Anyone Up for Helping the Fisherman's Wife? More Solidarity with Accidental Misery than with Man-Made Misery
AbstractWe experimentally examine the willingness to donate depending on whether “misery” has been randomly generated or self-inflicted by too high demands in bilateral negotiations. We find that randomness has a positive influence on the total amount of the donation. In the case of self-inflicted “misery”, we observe that the subject who may be perceived to have caused the unfavourable situation receives significantly less than the supposedly innocent subject.
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Bibliographic InfoArticle provided by Duncker & Humblot, Berlin in its journal Schmollers Jahrbuch.
Volume (Year): 131 (2011)
Issue (Month): 4 ()
Contact details of provider:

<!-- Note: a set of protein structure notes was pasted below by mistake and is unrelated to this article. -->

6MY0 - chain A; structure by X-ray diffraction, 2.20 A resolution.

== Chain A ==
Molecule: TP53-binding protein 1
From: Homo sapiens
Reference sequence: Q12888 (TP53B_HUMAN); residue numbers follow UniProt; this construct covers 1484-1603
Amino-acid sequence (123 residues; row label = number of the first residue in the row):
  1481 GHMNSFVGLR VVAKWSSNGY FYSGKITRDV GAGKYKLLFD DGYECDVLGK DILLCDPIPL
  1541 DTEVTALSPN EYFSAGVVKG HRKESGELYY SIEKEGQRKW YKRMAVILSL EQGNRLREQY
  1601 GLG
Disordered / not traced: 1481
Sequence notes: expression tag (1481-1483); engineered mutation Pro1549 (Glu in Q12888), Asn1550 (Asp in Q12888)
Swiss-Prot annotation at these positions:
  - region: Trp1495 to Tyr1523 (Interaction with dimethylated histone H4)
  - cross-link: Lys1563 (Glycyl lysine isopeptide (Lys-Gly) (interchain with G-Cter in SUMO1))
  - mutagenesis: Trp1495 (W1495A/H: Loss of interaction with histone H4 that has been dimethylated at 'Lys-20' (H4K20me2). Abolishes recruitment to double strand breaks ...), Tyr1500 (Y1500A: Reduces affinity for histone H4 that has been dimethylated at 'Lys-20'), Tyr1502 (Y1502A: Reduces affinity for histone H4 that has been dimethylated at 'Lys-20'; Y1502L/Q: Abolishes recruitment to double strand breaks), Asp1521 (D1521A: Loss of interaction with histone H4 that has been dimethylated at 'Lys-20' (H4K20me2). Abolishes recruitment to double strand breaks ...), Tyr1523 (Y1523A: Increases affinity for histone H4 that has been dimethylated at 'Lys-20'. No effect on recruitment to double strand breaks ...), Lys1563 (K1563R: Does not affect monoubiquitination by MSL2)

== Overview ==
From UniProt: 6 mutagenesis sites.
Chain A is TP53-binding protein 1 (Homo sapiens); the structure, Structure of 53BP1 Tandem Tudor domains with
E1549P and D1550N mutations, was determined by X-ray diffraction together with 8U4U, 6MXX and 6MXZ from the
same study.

Web page: http://www.duncker-humblot.de
Other versions of this item:
- Björn Frank & Sha Li & Heike Minich & Nina Muraro & Marco de Pinto & Christoph Sänger & Stephan Meisenzahl & Duncan Roth & Nils Saniter, 2009. "Anyone up for helping the Fisherman's wife? More solidarity with accidental misery than with man-made misery," MAGKS Papers on Economics 200930, Philipps-Universität Marburg, Faculty of Business Administration and Economics, Department of Economics (Volkswirtschaftliche Abteilung).
- C91 - Mathematical and Quantitative Methods - - Design of Experiments - - - Laboratory, Individual Behavior
- D31 - Microeconomics - - Distribution - - - Personal Income and Wealth Distribution
- D64 - Microeconomics - - Welfare Economics - - - Altruism; Philanthropy
Please report citation or reference errors to , or , if you are the registered author of the cited work, log in to your RePEc Author Service profile, click on "citations" and make appropriate adjustments.:
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Journal of Economic Psychology,
Elsevier, vol. 28(1), pages 69-78, January.
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- Nelson, William Jr., 2002. "Equity or intention: it is the thought that counts," Journal of Economic Behavior & Organization, Elsevier, vol. 48(4), pages 423-430, August.
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